Rare weevil in danger of being nobbled
Most of us have heard about the ka¯ka¯po¯, takahe¯ or the Ma¯ui dolphin. But what about the knobbled weevil, kettlehole cudweed (a plant) or New Zealand batfly?
All are all rated as ‘‘nationally critical’’ on the New Zealand threatened species list, as they are at the greatest risk of extinction.
New Zealand has one of the highest levels of threat for native species in the world.
The Canterbury knobbled weevil is a rare, 15mm-long flightless weevil with a knobbed back.
It is endemic to the Burkes Pass, Canterbury area, where it depends on a very specific plant called golden speargrass ( Aciphylla aurea) for its food and shelter.
Our flora and fauna is ancient and unique – we have flightless birds, frogs without tadpoles, bats that crawl on the ground, penguins that live in forests, and trees from the age of the dinosaurs. We also have giant invertebrates and fish that can live out of water.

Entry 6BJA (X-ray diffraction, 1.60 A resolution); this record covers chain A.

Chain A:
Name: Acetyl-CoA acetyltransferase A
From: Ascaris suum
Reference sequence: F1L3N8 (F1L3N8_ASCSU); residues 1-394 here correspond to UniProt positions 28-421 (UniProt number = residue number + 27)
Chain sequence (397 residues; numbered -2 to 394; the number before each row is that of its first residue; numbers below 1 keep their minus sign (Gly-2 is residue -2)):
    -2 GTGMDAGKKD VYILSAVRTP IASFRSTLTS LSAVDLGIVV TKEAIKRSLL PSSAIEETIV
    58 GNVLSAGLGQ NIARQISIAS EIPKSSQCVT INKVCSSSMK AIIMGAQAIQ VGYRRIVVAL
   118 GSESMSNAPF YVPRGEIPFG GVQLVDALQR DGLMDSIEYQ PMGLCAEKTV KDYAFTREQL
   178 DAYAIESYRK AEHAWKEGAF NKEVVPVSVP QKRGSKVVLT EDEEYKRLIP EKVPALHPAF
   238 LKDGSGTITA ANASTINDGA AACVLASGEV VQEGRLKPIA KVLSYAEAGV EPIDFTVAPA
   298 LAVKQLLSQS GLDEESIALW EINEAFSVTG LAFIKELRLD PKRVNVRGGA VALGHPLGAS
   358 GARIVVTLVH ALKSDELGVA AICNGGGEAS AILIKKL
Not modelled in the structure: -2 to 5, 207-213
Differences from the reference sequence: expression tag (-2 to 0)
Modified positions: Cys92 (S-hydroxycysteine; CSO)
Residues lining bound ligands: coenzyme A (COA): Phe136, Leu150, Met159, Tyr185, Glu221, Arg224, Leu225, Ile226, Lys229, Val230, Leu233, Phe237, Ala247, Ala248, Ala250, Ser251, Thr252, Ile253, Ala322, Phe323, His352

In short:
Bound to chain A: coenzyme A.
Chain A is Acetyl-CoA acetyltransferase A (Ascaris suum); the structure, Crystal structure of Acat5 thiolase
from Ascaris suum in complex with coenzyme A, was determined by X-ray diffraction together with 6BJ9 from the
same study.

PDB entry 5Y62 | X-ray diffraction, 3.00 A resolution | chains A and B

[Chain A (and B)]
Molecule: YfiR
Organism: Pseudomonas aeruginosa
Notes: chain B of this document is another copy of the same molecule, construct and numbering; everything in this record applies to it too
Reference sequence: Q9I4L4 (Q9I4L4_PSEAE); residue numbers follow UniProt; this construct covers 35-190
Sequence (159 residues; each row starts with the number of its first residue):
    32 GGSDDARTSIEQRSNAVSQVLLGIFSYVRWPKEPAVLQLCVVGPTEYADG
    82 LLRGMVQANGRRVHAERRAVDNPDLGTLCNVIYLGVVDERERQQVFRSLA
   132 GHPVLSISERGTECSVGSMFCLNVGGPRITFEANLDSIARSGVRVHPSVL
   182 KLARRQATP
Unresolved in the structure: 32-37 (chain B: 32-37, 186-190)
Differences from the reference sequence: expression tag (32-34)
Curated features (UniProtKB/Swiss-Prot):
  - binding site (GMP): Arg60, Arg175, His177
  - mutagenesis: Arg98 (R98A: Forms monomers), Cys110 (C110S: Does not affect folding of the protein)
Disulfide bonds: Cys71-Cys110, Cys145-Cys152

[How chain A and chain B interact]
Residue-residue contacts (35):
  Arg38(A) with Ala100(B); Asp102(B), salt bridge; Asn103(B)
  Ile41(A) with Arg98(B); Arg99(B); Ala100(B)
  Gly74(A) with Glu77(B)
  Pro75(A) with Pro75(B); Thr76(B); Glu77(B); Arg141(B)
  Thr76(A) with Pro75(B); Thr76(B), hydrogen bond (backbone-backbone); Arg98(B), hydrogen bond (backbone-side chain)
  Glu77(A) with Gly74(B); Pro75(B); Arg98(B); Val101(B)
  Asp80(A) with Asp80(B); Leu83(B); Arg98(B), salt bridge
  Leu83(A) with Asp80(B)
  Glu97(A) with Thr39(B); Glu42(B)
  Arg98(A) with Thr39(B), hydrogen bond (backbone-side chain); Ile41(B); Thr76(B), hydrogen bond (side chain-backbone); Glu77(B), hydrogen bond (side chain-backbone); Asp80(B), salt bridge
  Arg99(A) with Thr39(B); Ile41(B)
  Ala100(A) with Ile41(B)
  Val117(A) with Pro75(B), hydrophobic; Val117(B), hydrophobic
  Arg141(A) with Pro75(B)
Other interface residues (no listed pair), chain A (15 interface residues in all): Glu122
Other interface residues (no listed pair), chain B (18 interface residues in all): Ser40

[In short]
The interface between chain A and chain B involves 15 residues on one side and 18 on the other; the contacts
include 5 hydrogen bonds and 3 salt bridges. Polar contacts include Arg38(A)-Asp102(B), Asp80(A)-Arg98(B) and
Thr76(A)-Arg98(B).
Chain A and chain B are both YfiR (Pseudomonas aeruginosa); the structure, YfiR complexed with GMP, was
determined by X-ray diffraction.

Mammals have had an impact on our native species, which evolved without predators, so had no defence. They still don’t.
It is not only mammals that threaten our unique species. Invasive weeds threaten about a third of our native species, directly, or by changing their habitats.
As Kiwi conservation legend Don Merton (1939 –2011) wrote: ‘‘We don’t have ancient architecture that we can be proud of and swoon over in wonder, but what we do have is something that is far, far older than that. No one else has kiwi, no one else has ka¯ka¯po¯.
‘‘They have been around for millions of years, if not thousands of millions of years. And once they are gone, they are gone forever. And it’s up to us to make sure they never die out.’’
When a beetle, an orchid or a bird disappears forever, it does matter.
To learn more, come to the Forest and Bird Manawatu monthly talk to be given by Nicola Toki, Threatened Species Ambassador,for the Department of Conservation at the Globe Theatre on October 10, at 7.30pm.
The threatened Canterbury knobbled weevil (Hadramphus tuberculatus).